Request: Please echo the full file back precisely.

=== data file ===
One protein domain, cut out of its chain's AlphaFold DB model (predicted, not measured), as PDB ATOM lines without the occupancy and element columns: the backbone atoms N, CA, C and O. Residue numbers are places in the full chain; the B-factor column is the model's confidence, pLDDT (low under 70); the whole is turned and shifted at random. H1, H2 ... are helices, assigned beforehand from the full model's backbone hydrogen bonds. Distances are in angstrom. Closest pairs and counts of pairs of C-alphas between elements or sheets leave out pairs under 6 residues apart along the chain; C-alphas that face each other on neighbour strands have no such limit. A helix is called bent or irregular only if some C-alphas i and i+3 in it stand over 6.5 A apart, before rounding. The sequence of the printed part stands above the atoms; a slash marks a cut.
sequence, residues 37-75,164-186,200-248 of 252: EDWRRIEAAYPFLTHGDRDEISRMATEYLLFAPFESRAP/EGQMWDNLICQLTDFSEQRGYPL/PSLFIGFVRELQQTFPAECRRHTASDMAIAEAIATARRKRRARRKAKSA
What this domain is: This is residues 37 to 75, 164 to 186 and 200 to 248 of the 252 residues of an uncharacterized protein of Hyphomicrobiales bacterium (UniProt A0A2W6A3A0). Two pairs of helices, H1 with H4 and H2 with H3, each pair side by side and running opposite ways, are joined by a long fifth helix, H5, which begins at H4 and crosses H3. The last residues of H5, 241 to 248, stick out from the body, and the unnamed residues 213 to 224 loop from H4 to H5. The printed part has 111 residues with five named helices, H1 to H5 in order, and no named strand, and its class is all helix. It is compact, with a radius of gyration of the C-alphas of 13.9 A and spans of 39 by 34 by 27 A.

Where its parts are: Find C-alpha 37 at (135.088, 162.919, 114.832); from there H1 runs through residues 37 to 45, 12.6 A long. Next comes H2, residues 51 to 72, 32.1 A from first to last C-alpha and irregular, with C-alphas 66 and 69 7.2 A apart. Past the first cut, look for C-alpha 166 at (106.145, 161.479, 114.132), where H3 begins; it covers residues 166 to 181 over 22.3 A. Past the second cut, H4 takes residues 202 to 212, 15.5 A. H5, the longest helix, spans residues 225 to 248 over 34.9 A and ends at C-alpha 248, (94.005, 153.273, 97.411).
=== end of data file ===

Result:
One protein domain, cut out of its chain's AlphaFold DB model (predicted, not measured), as PDB ATOM lines without the occupancy and element columns: the backbone atoms N, CA, C and O. Residue numbers are places in the full chain; the B-factor column is the model's confidence, pLDDT (low under 70); the whole is turned and shifted at random. H1, H2 ... are helices, assigned beforehand from the full model's backbone hydrogen bonds. Distances are in angstrom. Closest pairs and counts of pairs of C-alphas between elements or sheets leave out pairs under 6 residues apart along the chain; C-alphas that face each other on neighbour strands have no such limit. A helix is called bent or irregular only if some C-alphas i and i+3 in it stand over 6.5 A apart, before rounding. The sequence of the printed part stands above the atoms; a slash marks a cut.
sequence, residues 37-75,164-186,200-248 of 252: EDWRRIEAAYPFLTHGDRDEISRMATEYLLFAPFESRAP/EGQMWDNLICQLTDFSEQRGYPL/PSLFIGFVRELQQTFPAECRRHTASDMAIAEAIATARRKRRARRKAKSA
What this domain is: This is residues 37 to 75, 164 to 186 and 200 to 248 of the 252 residues of an uncharacterized protein of Hyphomicrobiales bacterium (UniProt A0A2W6A3A0). Two pairs of helices, H1 with H4 and H2 with H3, each pair side by side and running opposite ways, are joined by a long fifth helix, H5, which begins at H4 and crosses H3. The last residues of H5, 241 to 248, stick out from the body, and the unnamed residues 213 to 224 loop from H4 to H5. The printed part has 111 residues with five named helices, H1 to H5 in order, and no named strand, and its class is all helix. It is compact, with a radius of gyration of the C-alphas of 13.9 A and spans of 39 by 34 by 27 A.

Where its parts are: Find C-alpha 37 at (135.088, 162.919, 114.832); from there H1 runs through residues 37 to 45, 12.6 A long. Next comes H2, residues 51 to 72, 32.1 A from first to last C-alpha and irregular, with C-alphas 66 and 69 7.2 A apart. Past the first cut, look for C-alpha 166 at (106.145, 161.479, 114.132), where H3 begins; it covers residues 166 to 181 over 22.3 A. Past the second cut, H4 takes residues 202 to 212, 15.5 A. H5, the longest helix, spans residues 225 to 248 over 34.9 A and ends at C-alpha 248, (94.005, 153.273, 97.411).